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Reuters Health Information (2010-06-01): Younger cirrhosis inpatients at risk for venous thromboembolism


Younger cirrhosis inpatients at risk for venous thromboembolism

Last Updated: 2010-06-01 17:56:28 -0400 (Reuters Health)

NEW YORK (Reuters Health) - Hospitalized cirrhotics are at increased risk for venous thromboembolism (VTE) up until age 45 but not afterward, a new study suggests.

Patients hospitalized with cirrhosis "should be considered for VTE prophylaxis," especially those younger than 45 years, Dr. Harry Wu and Dr. Geoffrey C. Nguyen conclude in an article in Clinical Gastroenterology and Hepatology, published online May 26th.

Liver disease can both increase and decrease the risk of VTE due to its effects on the coagulation cascade, the clinicians from Mount Sinai Hospital and the University of Toronto in Ontario, Canada, note in their report.

Using data from the Nationwide Inpatient Sample (1998-2006), they compared the prevalence of VTE in hospitalized patients with and without cirrhosis. Their analysis included 408,253 admissions with compensated cirrhosis, 241,626 admissions for decompensated cirrhosis and 575,057 admissions without liver disease.

Patients with compensated cirrhosis (mean age 58.5 years) and decompensated cirrhosis (mean age 57.3 years) were older than comparison patients (54.1 years, p < 0.001), and more of them were men and Hispanic.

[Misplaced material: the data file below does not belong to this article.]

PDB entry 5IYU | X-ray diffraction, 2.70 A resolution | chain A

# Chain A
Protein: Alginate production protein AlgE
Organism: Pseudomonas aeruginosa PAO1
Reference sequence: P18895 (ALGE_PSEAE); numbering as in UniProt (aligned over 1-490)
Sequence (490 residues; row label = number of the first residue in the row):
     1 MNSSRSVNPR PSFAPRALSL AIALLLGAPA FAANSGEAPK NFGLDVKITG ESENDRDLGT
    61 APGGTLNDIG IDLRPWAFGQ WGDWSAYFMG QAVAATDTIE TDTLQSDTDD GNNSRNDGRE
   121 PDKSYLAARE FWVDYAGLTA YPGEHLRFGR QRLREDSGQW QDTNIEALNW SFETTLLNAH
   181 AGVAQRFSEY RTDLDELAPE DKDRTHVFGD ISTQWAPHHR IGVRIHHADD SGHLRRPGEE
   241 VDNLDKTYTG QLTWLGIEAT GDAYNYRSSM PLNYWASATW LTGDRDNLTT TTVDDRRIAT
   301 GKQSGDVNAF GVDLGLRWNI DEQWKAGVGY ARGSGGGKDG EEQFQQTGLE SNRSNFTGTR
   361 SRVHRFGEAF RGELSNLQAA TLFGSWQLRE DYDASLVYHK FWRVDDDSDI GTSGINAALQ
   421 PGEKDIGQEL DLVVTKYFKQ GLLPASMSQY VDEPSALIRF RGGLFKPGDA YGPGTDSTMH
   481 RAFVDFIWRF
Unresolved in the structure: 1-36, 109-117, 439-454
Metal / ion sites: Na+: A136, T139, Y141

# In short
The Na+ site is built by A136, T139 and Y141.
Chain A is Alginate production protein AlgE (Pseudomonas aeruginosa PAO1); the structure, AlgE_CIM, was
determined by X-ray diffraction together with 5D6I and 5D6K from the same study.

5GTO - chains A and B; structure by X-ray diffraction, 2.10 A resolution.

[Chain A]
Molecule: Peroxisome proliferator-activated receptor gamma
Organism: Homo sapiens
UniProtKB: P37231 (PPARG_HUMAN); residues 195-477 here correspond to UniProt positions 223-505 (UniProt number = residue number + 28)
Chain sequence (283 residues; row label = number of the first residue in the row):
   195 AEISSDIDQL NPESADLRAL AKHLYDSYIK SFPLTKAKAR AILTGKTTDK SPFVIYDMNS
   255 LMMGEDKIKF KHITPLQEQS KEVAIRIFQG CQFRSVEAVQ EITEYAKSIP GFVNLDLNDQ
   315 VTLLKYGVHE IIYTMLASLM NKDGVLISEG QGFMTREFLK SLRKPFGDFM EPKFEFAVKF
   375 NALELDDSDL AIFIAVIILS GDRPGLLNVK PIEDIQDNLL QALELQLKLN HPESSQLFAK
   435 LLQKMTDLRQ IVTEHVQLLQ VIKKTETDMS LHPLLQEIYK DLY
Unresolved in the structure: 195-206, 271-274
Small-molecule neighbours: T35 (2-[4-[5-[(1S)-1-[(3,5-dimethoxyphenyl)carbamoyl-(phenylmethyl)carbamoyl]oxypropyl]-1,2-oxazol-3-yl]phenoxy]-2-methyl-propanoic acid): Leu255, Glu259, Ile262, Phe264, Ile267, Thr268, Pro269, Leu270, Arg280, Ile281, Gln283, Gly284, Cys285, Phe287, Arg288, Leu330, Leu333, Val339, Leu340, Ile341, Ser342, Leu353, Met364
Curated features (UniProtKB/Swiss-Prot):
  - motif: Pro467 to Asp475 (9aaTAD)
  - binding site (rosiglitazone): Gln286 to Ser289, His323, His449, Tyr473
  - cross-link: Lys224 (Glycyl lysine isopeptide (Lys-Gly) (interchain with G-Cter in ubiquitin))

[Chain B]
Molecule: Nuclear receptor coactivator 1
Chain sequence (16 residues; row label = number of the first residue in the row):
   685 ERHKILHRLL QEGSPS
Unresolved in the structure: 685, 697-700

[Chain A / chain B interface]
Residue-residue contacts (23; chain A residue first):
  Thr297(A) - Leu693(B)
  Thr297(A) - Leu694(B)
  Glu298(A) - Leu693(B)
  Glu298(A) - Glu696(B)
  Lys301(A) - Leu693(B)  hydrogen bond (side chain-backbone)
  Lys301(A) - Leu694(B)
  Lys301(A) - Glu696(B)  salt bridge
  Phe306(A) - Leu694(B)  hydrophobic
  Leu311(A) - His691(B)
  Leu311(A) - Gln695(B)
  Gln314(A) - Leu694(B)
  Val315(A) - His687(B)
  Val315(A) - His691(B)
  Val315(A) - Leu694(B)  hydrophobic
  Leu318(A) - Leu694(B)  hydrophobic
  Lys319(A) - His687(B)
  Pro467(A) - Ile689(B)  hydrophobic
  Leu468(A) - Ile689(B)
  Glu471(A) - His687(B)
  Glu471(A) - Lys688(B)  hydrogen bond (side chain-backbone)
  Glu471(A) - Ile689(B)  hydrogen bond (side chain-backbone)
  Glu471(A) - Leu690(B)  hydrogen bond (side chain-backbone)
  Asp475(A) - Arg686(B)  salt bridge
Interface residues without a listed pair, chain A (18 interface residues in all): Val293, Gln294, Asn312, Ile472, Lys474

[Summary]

The prevalence of VTE was 8.1 and 8.2 per 1000 patient discharges in patients with compensated and decompensated cirrhosis, respectively, compared with 7.6 in controls.

On multivariate analysis, the cirrhotics were at higher risk of VTE up until age 45; the odds ratios were 1.23 with compensated cirrhosis and 1.39 with decompensated cirrhosis, compared with patients without cirrhosis.

After age 45, the adjusted odds of VTE was marginally lower in compensated cirrhotics relative to non-cirrhotics (OR, 0.90) and there was no difference in adjusted odds of VTE between those with decompensated cirrhosis and control patients (OR, 0.97).

The presence of VTE increased the risk of premature death in all three groups. In patients without liver cirrhosis, the odds ratio was 2.77; it was 2.16 in patients with compensated cirrhosis and 1.66 in patients with decompensated cirrhosis.

The average hospital stay for patients with compensated cirrhosis was 14.4 days if they had VTE versus 6.5 days if they did not. Among patients with decompensated cirrhosis, mean length of hospital stay was 14.9 days with VTE and 7.4 days without VTE.

On multivariate analysis, VTE was associated with a 103% increase in length of stay among patients with compensated cirrhosis and an 86% increase in those with decompensated cirrhosis.

Drs. Wu and Nguyen say the risks and benefits of VTE prophylaxis in cirrhotic patients are not clear. In a recent meta-analysis of medical inpatients, VTE prophylaxis reduced the absolute risk by 1.36%. The number needed to treat was 74. There was no increased risk of serious bleeding and a 1.73% increased risk of minor bleeding.

"Given that patients with cirrhosis are at higher risk of VTE, at least until the age of 45 years, this benefit would likely be greater," they write.

Based on the current findings, the researchers think VTE prophylaxis "should be considered in inpatients with cirrhosis, especially those under the age of 45 years. "For patients 45 and older, for whom there is no demonstrable increased risk of VTE over the general population, the risks and benefits of medical VTE prophylaxis should be weighed on a case-by-case basis," they advise.

Clin Gastro Hepatol 2010.

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